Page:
Second, as noted above, the Information Letter explained the Department’s expectations regarding the expertise plan fiduciaries should possess to be able to satisfy their duty under ERISA to prudently select and monitor PE as a component of a designated investment alternative. The Department stated that, as with any designated investment alternative, the plan fiduciary must consider whether the fiduciary has the skills, knowledge, and experience to make the required determinations or whether the plan fiduciary needs to seek assistance from a qualified investment manager or other investment professional. For example, the Information Letter pointed out that the responsible fiduciary should be able to determine, either alone or with the assistance of a qualified adviser, whether the particular investment arrangement complies with applicable requirements under securities, banking, or other relevant laws and regulations. Stakeholder concerns about the ability of the sponsoring employer and other plan-level fiduciaries in a typical 401(k)-type plan to fulfill these obligations led the Department to conclude that it should emphasize those parts of the letter.

It is important to note that the Information Letter responded to concerns raised by the requesters about plan fiduciaries who offer both defined benefit and defined contribution plans, and who may invest in PE for their defined benefit plans, but do not do so for the participant-directed individual account plans out of fear of liability. A plan-level fiduciary that has experience evaluating PE investments in a defined benefit pension plan to diversify investment risk may be suited to analyze these investments for a participant-directed individual account plan, particularly with the assistance of a qualified fiduciary investment adviser. The Department cautions against application of the Information Letter outside of that context. Except in this minority of situations, plan-level fiduciaries of small, individual account plans are not likely suited to evaluate the use of PE investments in designated investment alternatives in individual account plans. The Department further notes that ERISA section 404(c) does not relieve a plan fiduciary of the prudence duties that apply to the selection and monitoring of designated investment alternatives, investment managers and investment advice service providers. See 29 CFR 2550.404c-1(d)(2)(iv).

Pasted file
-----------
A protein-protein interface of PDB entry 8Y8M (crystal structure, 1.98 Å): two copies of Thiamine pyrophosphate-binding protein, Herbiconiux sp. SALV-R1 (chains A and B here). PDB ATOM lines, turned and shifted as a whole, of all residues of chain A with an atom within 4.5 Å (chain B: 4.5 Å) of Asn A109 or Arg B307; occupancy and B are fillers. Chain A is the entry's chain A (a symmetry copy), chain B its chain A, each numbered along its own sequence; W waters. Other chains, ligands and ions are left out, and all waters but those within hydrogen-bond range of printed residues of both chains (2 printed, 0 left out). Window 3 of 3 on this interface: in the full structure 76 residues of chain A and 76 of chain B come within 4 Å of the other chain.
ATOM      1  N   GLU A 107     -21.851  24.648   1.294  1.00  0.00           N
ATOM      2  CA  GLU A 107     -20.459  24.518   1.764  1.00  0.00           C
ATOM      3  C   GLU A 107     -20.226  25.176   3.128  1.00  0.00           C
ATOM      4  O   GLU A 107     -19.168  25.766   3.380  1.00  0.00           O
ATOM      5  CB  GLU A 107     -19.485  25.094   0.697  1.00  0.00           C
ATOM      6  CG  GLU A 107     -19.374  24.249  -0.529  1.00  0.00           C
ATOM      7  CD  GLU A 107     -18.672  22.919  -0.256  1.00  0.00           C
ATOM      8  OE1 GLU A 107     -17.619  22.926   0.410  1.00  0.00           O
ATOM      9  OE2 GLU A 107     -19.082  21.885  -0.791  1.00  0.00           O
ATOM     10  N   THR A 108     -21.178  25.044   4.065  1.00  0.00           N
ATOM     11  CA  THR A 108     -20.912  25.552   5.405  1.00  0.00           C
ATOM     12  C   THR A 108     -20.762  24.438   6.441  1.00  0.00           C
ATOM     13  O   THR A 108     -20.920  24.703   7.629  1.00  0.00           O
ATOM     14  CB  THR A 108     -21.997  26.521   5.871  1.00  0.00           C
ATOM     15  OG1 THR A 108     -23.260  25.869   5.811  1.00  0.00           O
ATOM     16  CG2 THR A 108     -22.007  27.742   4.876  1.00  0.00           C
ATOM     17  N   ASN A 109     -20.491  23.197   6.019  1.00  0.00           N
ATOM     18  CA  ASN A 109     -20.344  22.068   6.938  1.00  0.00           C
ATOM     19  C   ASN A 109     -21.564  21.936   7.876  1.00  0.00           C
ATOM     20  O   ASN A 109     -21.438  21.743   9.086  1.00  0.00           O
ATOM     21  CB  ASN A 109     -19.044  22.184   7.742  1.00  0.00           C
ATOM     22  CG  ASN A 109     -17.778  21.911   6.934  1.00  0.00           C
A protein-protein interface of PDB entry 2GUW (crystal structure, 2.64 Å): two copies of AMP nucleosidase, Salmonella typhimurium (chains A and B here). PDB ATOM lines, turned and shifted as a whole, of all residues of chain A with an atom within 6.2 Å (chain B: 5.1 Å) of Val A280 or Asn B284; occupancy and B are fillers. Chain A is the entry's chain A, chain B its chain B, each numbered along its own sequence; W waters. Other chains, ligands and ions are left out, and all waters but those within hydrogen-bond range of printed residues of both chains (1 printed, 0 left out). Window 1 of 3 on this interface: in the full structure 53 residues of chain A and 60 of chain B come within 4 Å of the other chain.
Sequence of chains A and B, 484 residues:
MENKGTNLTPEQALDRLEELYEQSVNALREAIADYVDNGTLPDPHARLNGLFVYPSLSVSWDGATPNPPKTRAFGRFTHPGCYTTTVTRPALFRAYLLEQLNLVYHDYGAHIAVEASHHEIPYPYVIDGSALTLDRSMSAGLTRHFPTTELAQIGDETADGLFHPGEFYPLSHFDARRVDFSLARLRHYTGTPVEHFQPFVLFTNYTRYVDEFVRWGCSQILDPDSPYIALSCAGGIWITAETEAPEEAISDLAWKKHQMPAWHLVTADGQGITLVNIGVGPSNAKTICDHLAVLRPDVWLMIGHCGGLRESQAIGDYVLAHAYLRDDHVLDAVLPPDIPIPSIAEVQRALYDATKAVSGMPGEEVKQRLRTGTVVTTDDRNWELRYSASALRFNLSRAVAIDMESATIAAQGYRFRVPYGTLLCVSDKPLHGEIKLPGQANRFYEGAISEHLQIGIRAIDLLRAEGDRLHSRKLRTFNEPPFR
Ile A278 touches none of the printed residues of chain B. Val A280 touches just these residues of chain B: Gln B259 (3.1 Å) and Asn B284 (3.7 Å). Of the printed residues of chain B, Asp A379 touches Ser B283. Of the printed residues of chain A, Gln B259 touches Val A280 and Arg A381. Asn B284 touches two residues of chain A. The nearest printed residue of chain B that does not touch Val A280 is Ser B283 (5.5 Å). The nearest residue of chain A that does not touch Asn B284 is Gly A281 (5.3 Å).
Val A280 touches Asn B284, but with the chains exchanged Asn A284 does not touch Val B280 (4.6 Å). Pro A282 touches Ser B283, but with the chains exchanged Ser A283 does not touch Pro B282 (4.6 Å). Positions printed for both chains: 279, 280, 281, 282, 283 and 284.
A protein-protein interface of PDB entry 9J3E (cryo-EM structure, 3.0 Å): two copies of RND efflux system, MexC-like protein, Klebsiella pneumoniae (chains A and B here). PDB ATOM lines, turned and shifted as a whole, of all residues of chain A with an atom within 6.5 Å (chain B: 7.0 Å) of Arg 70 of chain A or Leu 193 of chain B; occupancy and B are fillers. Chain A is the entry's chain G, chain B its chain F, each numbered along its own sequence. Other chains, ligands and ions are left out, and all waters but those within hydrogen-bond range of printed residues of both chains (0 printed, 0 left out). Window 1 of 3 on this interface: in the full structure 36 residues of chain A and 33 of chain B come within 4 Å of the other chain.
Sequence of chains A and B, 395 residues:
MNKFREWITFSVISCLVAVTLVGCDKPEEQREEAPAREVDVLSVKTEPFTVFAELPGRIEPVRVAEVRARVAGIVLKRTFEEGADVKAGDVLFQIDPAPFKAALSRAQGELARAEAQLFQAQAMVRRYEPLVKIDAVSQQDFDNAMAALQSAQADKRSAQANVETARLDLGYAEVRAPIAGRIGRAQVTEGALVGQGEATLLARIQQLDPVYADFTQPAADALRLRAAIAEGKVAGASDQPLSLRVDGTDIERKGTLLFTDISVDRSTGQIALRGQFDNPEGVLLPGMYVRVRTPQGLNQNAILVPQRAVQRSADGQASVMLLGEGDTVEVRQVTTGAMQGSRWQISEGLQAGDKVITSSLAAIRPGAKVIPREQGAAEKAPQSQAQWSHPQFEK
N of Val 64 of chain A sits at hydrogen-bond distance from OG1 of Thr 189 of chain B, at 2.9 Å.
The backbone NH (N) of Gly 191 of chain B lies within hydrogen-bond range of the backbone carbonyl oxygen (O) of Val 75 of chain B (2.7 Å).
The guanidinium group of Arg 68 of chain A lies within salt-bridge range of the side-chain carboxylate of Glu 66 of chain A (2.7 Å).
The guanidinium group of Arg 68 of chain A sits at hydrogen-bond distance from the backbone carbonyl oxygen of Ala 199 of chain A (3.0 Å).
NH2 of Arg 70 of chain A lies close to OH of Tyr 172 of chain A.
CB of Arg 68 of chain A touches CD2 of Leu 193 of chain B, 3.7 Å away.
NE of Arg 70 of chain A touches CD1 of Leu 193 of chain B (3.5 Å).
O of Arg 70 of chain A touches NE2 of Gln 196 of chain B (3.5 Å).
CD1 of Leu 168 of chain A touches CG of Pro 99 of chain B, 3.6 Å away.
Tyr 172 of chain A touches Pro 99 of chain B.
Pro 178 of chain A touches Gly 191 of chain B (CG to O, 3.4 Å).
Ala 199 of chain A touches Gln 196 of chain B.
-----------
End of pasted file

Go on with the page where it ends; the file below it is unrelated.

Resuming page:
Parties with additional questions may contact the Employee Benefits Security Administration’s Office of Regulations and Interpretations at 202-693-8500.


  1. The Information Letter, dated June 3, 2020, was issued to Jon W. Breyfogle as the representative of Pantheon Ventures (US) L.P. and Partners Group (USA), Inc., and is available at The Information Letter addressed the use of private equity investments within professionally managed asset allocation funds designated as investment alternatives for participant-directed individual account plans. In no case would the private equity component of the asset allocation fund be available as a vehicle for direct investment by plan participants and beneficiaries on a stand-alone basis. The Information Letter cautioned that direct investments in private equity investments present distinct legal and operational issues for fiduciaries of ERISA-covered individual account plans.
  2. See Information Letter from Olena Berg to Eugene A. Ludwig (Mar. 21, 1996) (at
  3. Risk Alert, Observations from Examinations of Investment Advisers Managing Private Funds, SEC Office of Compliance Inspections and Examinations (June 23, 2020)(“Many of the deficiencies discussed below [in Risk Alert] may have caused investors in private funds (‘investors’) to pay more in fees and expenses than they should have or resulted in investors not being informed of relevant conflicts of interest concerning the private fund adviser and the fund. This Risk Alert is intended to assist private fund advisers in reviewing and enhancing their compliance programs, and also to provide investors with information concerning private fund adviser deficiencies.”)(at